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April 6, 2018

He didn’t know how to skate and he couldn’t clear a puck, but the New York Rangers wanted him on the team. As a performance analyst for the New York Rangers and their American Hockey League affiliate organization, the Hartford Wolfpack, Adam Virgile '13 monitors players' stresses, performance and injury risk. It may be an exercise science major’s dream job but, for Virgile, it’s a labor of love.

“Waking up excited to go to work each day is an invaluable luxury,” he said. “I’m blessed to have the opportunity to be around a remarkable group of staff and players. We’re a tight-knit group. It doesn’t get much better than being able to spend time with my friends day in and day out.”

Following graduation from the University of Vermont in 2013 with a B.S. in Exercise Science and a minor in Nutrition and Food Sciences, Adam sat for the Certified Strength and Conditioning Specialist exam. That summer, the New York Rangers hired him as the assistant strength and conditioning coach. His primary roles were to implement strength and conditioning programs with the players and manage physiological data collection. The team was impressed with Virgile’s knowledge of human physiology and nutrition.

Virgile credits his UVM education and clinical practice as a student at CNHS.

“It was an honor to be educated by brilliant professors. I was provided with opportunities that gave me practical experience in the field. I was fortunate enough to be able to work in the UVM Varsity Weight Room and learn from the best strength coaches,” Virgile recalled. “I helped conduct fitness testing on the UVM Men’s Ice Hockey team. It was amazing to see what these athletes were capable of, and to gain experience in a performance lab setting.”

Virgile frequently speaks to CNHS students taking classes from his former professor, CNHS Associate Dean Jeremy Sibold.

“Adam Virgile is an outstanding personal and professional role model as a recent graduate of the program,” Sibold said. “He has the rare combination of extraordinary intelligence, drive and true authenticity. He goes the extra mile consistently for us, making himself available as a resource to our students and program alike. We are all so very proud of him and lucky to stay connected with him as his career continues to impress.”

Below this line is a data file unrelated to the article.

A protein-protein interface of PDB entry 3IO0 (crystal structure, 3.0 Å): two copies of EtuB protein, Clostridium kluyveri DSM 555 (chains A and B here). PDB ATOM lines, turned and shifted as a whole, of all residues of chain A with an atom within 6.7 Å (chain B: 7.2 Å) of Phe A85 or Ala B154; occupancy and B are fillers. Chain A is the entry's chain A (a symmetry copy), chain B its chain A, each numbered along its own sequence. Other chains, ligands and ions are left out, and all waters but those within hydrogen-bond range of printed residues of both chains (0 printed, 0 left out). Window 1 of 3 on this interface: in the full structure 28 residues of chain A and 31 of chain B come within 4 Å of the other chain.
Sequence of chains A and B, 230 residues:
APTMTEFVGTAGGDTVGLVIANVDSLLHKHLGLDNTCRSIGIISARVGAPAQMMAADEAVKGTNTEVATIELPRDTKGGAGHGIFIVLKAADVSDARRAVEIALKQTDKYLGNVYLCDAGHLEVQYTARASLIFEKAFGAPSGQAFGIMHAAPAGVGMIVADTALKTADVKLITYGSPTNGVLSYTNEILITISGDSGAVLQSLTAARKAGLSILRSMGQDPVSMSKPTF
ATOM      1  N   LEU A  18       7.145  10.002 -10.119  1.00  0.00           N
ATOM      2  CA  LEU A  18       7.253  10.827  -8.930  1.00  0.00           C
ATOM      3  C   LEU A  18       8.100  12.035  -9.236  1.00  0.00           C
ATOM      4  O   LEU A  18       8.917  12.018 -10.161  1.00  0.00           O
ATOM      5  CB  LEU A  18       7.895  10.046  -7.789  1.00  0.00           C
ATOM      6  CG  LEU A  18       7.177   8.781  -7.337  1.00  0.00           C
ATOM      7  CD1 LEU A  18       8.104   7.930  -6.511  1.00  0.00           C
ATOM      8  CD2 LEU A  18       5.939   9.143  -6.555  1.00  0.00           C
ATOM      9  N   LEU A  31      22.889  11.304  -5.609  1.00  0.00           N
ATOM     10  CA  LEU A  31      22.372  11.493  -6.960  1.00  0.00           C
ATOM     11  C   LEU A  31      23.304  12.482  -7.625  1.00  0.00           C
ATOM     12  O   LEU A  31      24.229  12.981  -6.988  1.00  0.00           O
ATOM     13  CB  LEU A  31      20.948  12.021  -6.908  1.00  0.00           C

Virgile admits that his career path is not typical and he advises students to focus on intrinsic rewards.

“Immediately after graduation, I was hired by a professional hockey team, but most will not be so fortunate. Strength and conditioning is a labor of love. I recommend that students follow their passion, regardless of perceived workload or compensation,” he said. “I tell them to develop a genuine passion for being a nice person and helping others. I got where I am today by helping people I care about, without expectation of receiving anything in return. In the end, these people returned the favor.”

Along with keeping up with current research on sports nutrition, exercise physiology, nutrigenetics and nutrigenomics, Virgile enjoys watching and playing basketball, American football and lacrosse. With countless hours of practice, he finally taught himself how to skate and now he plays in pick-up hockey games.

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